Wednesday, December 19, 2007

End Games

The year comes to its end game - earlier it seems each time. With Christmas being next Tuesday, a whole week away, I find myself in the unusual position of finishing a week early - me, a usual Christmas eve worker. But this year, I'd some holiday to use up, and I've various things to do before xmas, so that's me done. I realise that I've been so busy the last couple of months that virtually everything has lapsed: from paying bills to writing Christmas cards, never mind the more creative end of things. But the little annoyances have piled up the last week or so, and I guess I'm a bit at end of my tether - time to finish off. Will probably end up spending xmas working out whether I can take Amazon to the advertising standards for advertising a 10 CD David Bowie box set which they clearly have no intention of ever sending me, (or even having in stock.) Arguing with Amazon is probably like arguing with the air. They usually shake their virtual shoulders and go "it's not me, mate." But with all the talk of eCommerce etc. if even the market leader can't actually say what it says on the tin, then perhaps the "e" world is at its creaking peak. I don't know. I was asking a 20 year old last night what her favourite single of the year was: she looked at me like I was strange, after all in iPod world - what's a single? The charts is full of Christmas downloads this year. Its democratic capitalism in action.

The lit. story of the year may well have been the Eagleton v. Amis debate - but since they didn't debate for real, then not sure that it was a story after all. Saying all Muslims are terrorists is plain silly, but calling someone a racist for saying that there's a problem somewhere is also plain silly. (And yes, I know that simplifies, and misrepresents again, again, again, but I've neither the time or energy to get between those too colossi) And news that Eagleton is being sacked/removed from University of Manchester because of its ongoing funding crisis (such a selling point as it tries to become a world class university! Three nobel laureates in Economics and it can't budget properly...)feels like the endgame, whether its related or not, deserved or not. I'm not particularly looking forward to Amis's "campus" novel (a genre I despise), after all, you can probably write it yourself, "Ahmed, leader of the newly formed Sons and Daughters of Islam - a feminist-terrorist Islamic sect - supped furtively on the officially forbidden (but necessary for "cover") Boddingtons bitter as he looked with a lot of contempt, and not much less lust, at a row of nubile female students, off their tits, and pole dancing to Grease Lightning."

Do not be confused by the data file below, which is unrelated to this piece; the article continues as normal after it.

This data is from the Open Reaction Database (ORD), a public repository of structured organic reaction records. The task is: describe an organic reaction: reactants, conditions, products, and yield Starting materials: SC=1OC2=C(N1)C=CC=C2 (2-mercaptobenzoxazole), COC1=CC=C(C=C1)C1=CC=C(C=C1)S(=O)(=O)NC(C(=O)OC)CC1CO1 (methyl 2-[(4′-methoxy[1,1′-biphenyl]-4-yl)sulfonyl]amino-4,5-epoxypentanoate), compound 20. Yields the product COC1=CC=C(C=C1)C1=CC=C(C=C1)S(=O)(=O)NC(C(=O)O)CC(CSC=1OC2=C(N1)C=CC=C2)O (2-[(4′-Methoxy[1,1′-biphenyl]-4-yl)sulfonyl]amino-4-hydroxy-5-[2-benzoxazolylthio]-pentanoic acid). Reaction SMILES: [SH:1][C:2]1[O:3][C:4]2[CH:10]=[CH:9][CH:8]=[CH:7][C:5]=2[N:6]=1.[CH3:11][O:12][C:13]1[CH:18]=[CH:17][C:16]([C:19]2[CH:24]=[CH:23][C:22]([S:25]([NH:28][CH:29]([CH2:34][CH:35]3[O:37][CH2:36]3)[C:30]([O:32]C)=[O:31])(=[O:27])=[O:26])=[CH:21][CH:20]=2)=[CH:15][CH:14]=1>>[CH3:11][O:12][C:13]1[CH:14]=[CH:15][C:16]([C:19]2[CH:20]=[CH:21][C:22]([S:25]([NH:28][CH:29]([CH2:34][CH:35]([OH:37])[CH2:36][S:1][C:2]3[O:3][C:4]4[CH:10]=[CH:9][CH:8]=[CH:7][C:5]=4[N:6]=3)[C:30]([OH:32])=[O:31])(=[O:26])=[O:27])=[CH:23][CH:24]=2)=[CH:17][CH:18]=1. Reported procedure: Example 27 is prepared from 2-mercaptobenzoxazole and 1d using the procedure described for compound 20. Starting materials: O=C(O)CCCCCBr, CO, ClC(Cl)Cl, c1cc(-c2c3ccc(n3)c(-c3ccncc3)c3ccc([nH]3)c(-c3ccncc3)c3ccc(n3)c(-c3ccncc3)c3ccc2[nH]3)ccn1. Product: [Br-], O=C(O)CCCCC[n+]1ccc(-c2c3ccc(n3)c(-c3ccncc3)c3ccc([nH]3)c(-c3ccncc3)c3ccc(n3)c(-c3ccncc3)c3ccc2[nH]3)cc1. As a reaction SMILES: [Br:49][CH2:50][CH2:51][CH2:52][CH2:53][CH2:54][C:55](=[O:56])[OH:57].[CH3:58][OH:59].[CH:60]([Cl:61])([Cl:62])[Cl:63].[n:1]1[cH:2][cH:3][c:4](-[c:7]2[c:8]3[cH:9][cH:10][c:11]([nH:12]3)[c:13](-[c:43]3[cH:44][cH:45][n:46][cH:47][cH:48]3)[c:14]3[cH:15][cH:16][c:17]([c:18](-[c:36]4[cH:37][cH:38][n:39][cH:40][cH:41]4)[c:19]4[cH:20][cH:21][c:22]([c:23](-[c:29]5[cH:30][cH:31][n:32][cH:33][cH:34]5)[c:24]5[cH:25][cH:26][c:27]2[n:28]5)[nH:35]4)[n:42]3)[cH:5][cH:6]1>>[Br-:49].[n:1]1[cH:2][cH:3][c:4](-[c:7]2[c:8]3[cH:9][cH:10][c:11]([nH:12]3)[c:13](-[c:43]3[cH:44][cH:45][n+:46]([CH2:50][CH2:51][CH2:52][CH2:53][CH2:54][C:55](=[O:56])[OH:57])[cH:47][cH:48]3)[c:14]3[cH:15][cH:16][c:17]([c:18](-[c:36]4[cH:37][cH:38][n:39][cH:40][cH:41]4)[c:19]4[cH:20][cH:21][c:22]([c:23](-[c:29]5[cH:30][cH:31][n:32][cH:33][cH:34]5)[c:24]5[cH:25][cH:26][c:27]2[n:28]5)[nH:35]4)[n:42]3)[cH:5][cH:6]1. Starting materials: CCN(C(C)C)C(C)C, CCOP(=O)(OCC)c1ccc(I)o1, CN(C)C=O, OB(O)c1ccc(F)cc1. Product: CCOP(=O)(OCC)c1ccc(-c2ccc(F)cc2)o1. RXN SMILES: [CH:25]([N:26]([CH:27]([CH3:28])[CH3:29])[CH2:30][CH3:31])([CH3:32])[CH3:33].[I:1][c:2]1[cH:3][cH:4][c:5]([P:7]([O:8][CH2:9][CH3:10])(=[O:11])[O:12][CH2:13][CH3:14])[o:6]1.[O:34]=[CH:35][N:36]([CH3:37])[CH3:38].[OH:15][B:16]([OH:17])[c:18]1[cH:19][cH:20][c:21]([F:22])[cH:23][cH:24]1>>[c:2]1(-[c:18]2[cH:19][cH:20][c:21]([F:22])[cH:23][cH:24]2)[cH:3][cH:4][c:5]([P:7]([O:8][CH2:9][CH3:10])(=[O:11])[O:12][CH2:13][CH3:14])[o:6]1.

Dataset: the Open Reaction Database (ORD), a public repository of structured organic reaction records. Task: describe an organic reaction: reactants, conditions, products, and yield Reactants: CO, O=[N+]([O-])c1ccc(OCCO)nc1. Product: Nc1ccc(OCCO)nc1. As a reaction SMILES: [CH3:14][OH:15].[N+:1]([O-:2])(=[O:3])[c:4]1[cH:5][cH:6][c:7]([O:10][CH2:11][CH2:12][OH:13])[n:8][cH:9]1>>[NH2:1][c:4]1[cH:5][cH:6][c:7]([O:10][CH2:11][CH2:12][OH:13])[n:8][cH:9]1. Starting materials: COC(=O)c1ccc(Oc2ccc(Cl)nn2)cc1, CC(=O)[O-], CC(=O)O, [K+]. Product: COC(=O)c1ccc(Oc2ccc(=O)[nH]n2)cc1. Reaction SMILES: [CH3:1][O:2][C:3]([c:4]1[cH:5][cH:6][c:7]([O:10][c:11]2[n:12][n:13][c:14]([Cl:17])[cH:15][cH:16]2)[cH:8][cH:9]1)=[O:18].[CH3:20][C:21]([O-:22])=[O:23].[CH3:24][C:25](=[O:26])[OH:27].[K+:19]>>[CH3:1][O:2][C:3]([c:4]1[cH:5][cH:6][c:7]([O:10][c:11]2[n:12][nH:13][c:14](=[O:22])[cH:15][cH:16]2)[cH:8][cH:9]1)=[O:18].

I've enjoyed writing and recording some music again this year - and will continue to do some for a bit yet - when I get the time. My poetry has fallen away a bit - I need a little mental space for it, and fiction remains difficult when I'm so time poor. Oh, I turned 40 as well, which means that bits of me have started falling off. Everything in my life is too tentative to be anywhere near middle age, whatever the clocks says. Yet, hankering after music and books, and some distant aim around them, is surely either prolonged adolescence, or wistful nostalgia, and I'd have generally said I don't do adolescence or nostalgia. Perhaps they are the same thing. The Booker shortlist is waiting for me at Xmas, so I'll try and read a few of the zeitgeist books, though I'm pretty sure the exciting stuff in literature is now so far away from the "official" version that it might be twenty years before someone gets round to mapping it. The fabulists, the crime tellers, the science-fictionists, the graphic novelists - are these our golden writers now? It hardly feels like an Edwardian age, but perhaps it has some of that period's safety and security, at least in middle England, and we're wanting our "Heroes" and "Battlestar Galactica" and "Dr. Who" as much as they wanted King Solomon's Mines and War of the Worlds. Once I work out how to get a vampire into my Mancunian novel, I'm sure the story will fly.

So, I'm sitting here, writing a longer piece than I intended, because I've a million things to do over the next few days, and this is the least important, perhaps, sitting here, whilst a ham simmers a way in the kitchen and the frost outside disappears in a bright wintry sunshine.

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